n previous musings on the implications of Artificial Intelligence, it turns out to be the artists of our society whose objections to a human-created sentient entity have held most water.
As a species largely incapable of co-existing without genocide and destruction, are we, ask artists such as Raoul Hausmann, worthy of creating new life?
For Hausmann, reacting to the devastation of the First World War, a people who were unable to upset the status quo were like a tailor’s dummy waiting to be carried from one material disaster to another. ‘Mechanical Head’ undermined the idea of the head as a ‘seat of reason’ by presenting a head dominated by external forces, the mechanisms of modern life literally smashed into a block of wood. This presented man not as the autonomous free thinking individual but rather more akin to a piece of driftwood vulnerable to the material disasters that social and market forces throw at him.
This idea also suggests a rethink around western portraiture, which is obsessed by the face and the head, since this is where our ‘Cartesian’ self is located. Hausman’s head shows us how utopian the idea of a free thinking individual is, since his point is not that we can’t be free thinking but most of us are happy not to be. The head penetrated by such brute forces is summed up by Hausman in the tailor’s dummy, so what of the digital head?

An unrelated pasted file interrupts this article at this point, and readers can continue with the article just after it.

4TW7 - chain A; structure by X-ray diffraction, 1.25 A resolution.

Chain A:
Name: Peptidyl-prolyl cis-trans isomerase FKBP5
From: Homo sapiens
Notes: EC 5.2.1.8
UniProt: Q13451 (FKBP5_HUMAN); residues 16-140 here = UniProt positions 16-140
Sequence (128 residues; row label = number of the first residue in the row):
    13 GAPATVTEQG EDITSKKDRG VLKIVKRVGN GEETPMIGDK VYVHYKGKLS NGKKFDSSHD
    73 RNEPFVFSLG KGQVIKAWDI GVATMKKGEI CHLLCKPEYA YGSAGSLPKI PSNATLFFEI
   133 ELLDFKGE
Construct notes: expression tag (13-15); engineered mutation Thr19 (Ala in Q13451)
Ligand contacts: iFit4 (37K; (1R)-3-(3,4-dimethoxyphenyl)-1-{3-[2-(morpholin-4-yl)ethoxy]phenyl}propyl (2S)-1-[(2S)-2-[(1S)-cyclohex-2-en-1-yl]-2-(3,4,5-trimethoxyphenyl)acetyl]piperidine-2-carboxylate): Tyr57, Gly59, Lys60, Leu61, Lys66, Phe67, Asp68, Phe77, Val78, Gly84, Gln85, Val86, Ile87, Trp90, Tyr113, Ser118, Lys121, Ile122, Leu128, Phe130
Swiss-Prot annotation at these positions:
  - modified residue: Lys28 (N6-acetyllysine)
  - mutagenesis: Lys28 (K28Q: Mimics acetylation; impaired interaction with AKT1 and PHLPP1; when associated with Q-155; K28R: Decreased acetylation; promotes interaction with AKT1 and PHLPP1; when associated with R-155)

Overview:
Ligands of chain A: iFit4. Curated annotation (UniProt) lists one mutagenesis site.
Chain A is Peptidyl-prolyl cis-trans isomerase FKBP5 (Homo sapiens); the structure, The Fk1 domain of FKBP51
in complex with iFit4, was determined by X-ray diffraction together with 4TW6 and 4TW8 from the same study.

Putting the query to Bjorn Stenger of Toshiba Research Europe/Cambridge University’s Digital Head project, the plot thickens:
Bjorn Stenger: Thank you for bringing Raoul Hausman’s sculpture to my attention. I was not aware of this. There is certainly an interesting connection between the depictions of the human head an all kinds of thought processes. The notion of “free thinking” is another interesting one. There have been some interesting psychophysics experiments recently that seem to point towards the direction that, in some cases at least, free will is an illusion of our conscious self. See http://en.wikipedia.org/wiki/Neuroscience_of_free_will
About “Zoe” or “talking heads” in general, it is interesting to think about their embodiment as you described. They can exist purely in digital form and they can be displayed by various means: on a small mobile phone screen, a tablet screen, a large TV display, projected onto a wall or indeed any surface. This means it can even be displayed on a facial shape and give the illusion of an animated body. Some primitive examples are projected animations at some airports (Luton) or entertainment venues (Disneyland).